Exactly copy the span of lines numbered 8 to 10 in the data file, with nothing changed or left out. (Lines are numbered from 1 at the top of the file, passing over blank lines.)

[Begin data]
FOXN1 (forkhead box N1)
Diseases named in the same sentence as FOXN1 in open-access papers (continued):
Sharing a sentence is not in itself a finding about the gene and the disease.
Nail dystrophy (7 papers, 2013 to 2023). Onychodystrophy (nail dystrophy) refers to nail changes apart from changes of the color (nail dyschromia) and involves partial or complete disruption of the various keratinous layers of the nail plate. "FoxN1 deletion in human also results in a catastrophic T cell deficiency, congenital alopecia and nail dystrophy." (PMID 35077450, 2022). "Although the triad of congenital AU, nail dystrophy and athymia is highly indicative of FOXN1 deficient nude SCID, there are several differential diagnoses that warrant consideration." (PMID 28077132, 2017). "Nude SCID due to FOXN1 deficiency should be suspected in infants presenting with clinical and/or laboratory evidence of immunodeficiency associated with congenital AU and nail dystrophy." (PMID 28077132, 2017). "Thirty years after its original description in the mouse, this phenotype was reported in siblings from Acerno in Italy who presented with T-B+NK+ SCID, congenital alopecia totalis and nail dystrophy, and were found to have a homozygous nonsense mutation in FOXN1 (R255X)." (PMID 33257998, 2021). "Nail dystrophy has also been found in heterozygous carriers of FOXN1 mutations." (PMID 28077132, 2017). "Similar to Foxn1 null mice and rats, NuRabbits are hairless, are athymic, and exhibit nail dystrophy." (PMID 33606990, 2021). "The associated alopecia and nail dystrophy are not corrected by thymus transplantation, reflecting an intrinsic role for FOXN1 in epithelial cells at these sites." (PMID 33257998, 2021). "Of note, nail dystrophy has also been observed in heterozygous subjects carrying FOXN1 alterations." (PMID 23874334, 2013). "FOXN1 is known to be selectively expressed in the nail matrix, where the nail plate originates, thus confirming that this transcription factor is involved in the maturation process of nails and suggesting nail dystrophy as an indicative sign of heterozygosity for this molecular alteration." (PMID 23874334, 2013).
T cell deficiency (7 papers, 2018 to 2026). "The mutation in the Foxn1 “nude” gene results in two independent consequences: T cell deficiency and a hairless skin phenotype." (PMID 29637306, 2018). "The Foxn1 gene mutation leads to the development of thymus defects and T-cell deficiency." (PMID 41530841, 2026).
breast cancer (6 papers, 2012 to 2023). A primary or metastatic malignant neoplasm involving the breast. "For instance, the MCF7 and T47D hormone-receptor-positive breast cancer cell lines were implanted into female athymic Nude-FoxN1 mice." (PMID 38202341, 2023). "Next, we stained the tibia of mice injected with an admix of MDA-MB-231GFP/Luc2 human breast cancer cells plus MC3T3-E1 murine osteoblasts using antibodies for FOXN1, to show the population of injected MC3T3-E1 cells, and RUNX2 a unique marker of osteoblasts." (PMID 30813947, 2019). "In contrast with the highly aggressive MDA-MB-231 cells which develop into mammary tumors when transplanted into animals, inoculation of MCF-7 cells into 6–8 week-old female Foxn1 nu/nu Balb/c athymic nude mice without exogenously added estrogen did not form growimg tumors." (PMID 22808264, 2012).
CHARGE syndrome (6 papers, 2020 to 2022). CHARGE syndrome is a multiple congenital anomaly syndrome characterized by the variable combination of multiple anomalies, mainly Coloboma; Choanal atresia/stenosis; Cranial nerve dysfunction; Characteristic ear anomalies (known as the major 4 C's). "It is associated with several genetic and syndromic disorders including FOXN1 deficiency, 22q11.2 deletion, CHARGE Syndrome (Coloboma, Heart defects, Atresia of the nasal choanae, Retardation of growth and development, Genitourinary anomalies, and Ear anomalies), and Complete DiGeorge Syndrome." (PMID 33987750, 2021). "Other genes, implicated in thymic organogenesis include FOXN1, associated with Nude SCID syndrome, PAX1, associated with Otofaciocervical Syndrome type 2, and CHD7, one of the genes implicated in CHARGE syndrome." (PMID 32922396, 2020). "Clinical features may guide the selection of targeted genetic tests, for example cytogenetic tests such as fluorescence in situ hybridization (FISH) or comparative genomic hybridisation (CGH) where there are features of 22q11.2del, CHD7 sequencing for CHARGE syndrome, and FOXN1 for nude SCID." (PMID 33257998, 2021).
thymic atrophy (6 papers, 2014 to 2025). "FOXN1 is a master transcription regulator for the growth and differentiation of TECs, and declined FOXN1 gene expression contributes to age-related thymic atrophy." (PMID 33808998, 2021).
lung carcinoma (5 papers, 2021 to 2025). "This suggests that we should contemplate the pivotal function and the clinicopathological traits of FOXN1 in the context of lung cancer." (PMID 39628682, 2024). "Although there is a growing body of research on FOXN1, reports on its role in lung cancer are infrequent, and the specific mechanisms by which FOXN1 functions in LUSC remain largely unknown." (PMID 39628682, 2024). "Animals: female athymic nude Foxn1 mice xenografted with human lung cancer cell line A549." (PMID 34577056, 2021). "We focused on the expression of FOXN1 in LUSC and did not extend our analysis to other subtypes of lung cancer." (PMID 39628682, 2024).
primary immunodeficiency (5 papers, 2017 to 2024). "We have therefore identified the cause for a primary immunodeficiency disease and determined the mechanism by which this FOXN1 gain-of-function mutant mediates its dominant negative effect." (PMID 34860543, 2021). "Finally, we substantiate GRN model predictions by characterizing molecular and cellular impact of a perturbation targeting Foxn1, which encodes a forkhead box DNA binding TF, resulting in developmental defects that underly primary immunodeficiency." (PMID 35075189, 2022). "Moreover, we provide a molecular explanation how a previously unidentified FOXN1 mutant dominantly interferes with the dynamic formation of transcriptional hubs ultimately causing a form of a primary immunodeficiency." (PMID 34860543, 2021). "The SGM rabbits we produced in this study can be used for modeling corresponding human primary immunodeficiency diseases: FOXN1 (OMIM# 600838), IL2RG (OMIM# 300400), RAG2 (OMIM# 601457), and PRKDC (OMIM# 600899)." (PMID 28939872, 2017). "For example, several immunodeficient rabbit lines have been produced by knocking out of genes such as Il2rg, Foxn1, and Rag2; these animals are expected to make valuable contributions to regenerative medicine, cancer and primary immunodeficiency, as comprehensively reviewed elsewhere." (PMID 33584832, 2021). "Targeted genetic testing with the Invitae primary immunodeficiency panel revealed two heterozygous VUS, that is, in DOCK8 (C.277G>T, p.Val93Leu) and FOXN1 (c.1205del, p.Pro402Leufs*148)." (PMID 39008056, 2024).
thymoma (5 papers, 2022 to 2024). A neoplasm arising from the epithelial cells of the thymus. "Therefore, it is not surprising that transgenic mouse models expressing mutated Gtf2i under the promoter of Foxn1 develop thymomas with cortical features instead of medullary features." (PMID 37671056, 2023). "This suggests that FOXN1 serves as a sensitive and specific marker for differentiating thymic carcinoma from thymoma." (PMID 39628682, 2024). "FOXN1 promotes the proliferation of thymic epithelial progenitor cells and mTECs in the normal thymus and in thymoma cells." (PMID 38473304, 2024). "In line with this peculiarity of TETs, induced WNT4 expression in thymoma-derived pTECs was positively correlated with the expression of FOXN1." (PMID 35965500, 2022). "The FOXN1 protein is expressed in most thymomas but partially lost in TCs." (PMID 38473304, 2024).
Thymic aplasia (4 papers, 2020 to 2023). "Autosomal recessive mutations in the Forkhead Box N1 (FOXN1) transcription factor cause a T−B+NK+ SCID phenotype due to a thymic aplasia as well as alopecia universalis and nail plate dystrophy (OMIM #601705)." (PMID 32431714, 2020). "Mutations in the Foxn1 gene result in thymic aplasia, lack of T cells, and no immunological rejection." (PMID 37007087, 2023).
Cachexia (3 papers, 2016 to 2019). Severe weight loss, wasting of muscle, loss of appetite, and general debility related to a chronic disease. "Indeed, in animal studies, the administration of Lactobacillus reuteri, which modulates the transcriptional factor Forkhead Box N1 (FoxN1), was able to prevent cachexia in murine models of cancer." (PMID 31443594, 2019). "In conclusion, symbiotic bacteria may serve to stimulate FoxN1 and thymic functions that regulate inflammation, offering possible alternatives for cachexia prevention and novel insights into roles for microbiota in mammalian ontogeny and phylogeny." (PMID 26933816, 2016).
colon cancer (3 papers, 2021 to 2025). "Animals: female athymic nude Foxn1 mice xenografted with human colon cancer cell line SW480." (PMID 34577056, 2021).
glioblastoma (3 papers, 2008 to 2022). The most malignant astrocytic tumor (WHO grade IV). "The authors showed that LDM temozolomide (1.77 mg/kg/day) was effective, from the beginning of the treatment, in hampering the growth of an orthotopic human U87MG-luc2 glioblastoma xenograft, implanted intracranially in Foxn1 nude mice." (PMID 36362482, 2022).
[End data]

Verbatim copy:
thymic atrophy (6 papers, 2014 to 2025). "FOXN1 is a master transcription regulator for the growth and differentiation of TECs, and declined FOXN1 gene expression contributes to age-related thymic atrophy." (PMID 33808998, 2021).
lung carcinoma (5 papers, 2021 to 2025). "This suggests that we should contemplate the pivotal function and the clinicopathological traits of FOXN1 in the context of lung cancer." (PMID 39628682, 2024). "Although there is a growing body of research on FOXN1, reports on its role in lung cancer are infrequent, and the specific mechanisms by which FOXN1 functions in LUSC remain largely unknown." (PMID 39628682, 2024). "Animals: female athymic nude Foxn1 mice xenografted with human lung cancer cell line A549." (PMID 34577056, 2021). "We focused on the expression of FOXN1 in LUSC and did not extend our analysis to other subtypes of lung cancer." (PMID 39628682, 2024).
primary immunodeficiency (5 papers, 2017 to 2024). "We have therefore identified the cause for a primary immunodeficiency disease and determined the mechanism by which this FOXN1 gain-of-function mutant mediates its dominant negative effect." (PMID 34860543, 2021). "Finally, we substantiate GRN model predictions by characterizing molecular and cellular impact of a perturbation targeting Foxn1, which encodes a forkhead box DNA binding TF, resulting in developmental defects that underly primary immunodeficiency." (PMID 35075189, 2022). "Moreover, we provide a molecular explanation how a previously unidentified FOXN1 mutant dominantly interferes with the dynamic formation of transcriptional hubs ultimately causing a form of a primary immunodeficiency." (PMID 34860543, 2021). "The SGM rabbits we produced in this study can be used for modeling corresponding human primary immunodeficiency diseases: FOXN1 (OMIM# 600838), IL2RG (OMIM# 300400), RAG2 (OMIM# 601457), and PRKDC (OMIM# 600899)." (PMID 28939872, 2017). "For example, several immunodeficient rabbit lines have been produced by knocking out of genes such as Il2rg, Foxn1, and Rag2; these animals are expected to make valuable contributions to regenerative medicine, cancer and primary immunodeficiency, as comprehensively reviewed elsewhere." (PMID 33584832, 2021). "Targeted genetic testing with the Invitae primary immunodeficiency panel revealed two heterozygous VUS, that is, in DOCK8 (C.277G>T, p.Val93Leu) and FOXN1 (c.1205del, p.Pro402Leufs*148)." (PMID 39008056, 2024).